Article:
UPTON, N.Y. - Inside the control room of the Collider-Accelerator Complex at Brookhaven National Laboratory in Upton, scientists are using the Relativistic Heavy Ion Collider, known as RHIC, to understand the basic structure of matter. For the past two decades, this has given researchers a one-dimensional look at how atoms are composed.
But a new, multibillion-dollar high-speed facility will act as an electron microscope for scientists to take 3D pictures of the internal structure of the building blocks of atoms and study the strongest force in nature that holds them together.
"Which is a new type of collider and accelerator that collides different types of particles—electrons with protons and atomic nuclei more generally in order to explore the internal structure of the atomic nucleus and the forces that hold it together," he said.
The current collider will continue to operate for the next five years while work on the new one is underway. After that, the plan is to shut down the existing collider to install new components. The goal is to finish the project by 2030.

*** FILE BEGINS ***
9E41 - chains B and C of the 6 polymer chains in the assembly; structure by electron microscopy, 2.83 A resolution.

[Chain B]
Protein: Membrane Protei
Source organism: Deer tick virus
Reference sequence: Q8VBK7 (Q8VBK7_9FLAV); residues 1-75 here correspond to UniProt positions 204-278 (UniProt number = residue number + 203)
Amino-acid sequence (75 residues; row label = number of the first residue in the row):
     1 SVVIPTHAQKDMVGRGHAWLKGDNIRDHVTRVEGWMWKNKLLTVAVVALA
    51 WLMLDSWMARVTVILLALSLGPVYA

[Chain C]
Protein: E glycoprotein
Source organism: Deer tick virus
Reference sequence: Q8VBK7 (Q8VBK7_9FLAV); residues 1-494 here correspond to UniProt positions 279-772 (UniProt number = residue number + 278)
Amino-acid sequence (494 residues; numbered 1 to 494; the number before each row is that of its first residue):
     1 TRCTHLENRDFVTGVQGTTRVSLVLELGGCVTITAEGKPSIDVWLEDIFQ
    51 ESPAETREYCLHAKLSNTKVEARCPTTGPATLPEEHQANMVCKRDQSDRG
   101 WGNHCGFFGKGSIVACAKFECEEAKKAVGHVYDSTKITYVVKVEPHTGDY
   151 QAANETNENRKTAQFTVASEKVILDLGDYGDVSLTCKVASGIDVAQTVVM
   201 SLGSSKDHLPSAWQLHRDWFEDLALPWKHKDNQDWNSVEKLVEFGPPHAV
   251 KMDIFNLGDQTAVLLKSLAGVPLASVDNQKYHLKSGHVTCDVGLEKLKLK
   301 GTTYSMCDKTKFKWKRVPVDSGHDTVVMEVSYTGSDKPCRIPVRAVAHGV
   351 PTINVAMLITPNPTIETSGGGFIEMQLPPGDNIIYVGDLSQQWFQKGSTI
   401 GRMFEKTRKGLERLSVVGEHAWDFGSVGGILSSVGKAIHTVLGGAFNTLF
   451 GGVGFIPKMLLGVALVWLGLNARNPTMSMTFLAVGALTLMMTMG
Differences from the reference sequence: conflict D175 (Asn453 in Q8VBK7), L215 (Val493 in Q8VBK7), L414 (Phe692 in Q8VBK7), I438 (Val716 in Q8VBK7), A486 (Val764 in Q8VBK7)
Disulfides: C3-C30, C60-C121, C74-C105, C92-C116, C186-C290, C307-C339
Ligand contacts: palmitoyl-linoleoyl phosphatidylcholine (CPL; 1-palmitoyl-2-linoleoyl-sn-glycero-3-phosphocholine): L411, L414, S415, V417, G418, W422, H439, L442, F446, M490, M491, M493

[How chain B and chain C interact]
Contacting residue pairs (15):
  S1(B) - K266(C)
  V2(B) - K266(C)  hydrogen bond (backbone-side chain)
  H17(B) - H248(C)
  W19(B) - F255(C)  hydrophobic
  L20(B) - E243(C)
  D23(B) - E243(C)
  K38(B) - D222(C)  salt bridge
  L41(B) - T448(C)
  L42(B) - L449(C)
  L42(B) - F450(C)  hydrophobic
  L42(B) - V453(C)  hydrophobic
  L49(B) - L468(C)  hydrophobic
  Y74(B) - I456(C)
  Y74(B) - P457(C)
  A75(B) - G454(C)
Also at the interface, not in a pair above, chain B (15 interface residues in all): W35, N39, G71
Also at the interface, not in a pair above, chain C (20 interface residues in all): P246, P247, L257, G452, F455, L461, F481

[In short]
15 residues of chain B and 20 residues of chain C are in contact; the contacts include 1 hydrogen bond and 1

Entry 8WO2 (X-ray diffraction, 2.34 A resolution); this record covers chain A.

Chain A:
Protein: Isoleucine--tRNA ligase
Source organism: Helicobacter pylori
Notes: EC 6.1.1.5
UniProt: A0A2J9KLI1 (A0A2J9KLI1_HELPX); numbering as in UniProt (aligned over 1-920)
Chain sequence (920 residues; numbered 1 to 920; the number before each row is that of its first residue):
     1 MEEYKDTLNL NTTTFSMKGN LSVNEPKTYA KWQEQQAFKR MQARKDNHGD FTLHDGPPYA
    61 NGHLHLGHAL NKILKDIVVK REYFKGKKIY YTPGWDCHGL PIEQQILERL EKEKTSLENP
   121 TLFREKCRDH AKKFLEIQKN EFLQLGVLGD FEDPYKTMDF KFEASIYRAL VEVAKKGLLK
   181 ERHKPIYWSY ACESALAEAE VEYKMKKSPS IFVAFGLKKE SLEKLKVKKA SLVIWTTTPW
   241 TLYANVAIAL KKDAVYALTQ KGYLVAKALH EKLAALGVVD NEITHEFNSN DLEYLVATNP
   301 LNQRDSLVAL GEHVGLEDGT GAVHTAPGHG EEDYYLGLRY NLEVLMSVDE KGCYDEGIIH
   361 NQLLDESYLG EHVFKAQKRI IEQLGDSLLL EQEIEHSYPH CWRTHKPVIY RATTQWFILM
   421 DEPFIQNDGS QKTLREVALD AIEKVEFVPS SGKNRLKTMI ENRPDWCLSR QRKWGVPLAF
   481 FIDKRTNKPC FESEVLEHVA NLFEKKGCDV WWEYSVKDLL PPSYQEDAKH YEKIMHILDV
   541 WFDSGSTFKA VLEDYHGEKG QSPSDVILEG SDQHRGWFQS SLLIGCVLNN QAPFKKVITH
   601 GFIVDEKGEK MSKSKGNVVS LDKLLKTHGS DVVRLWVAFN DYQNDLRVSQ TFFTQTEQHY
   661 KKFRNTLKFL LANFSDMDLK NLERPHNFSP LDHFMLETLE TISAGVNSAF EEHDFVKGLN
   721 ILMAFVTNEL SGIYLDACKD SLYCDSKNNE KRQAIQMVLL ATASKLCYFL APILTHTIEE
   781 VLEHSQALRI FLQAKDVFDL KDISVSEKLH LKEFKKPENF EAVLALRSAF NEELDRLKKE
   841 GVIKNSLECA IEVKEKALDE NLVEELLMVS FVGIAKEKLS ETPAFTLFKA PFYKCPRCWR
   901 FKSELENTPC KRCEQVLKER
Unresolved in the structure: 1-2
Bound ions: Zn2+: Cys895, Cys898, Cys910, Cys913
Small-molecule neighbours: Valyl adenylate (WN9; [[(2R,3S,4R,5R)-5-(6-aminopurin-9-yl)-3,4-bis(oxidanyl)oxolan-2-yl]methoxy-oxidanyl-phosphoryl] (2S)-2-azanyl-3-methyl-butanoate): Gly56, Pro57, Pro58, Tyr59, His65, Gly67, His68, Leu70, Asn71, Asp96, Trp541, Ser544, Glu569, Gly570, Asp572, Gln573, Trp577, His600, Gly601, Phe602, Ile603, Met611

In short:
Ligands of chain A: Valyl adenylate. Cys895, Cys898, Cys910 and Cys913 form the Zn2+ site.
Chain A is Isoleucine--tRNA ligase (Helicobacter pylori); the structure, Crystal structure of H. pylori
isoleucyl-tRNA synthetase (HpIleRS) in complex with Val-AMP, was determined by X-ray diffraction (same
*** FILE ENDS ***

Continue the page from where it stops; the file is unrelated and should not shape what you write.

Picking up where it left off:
The U.S. Department of Energy chose Brookhaven National Lab to host the EIC in part because of its existing collider. It will create thousands of jobs and will be a step in establishing Long Island as the center of innovation and technology.
"It opens up the possibility of many applications," Mueller said.
Building this accelerator may lead to other advances in medicine, national security, and other types of technology.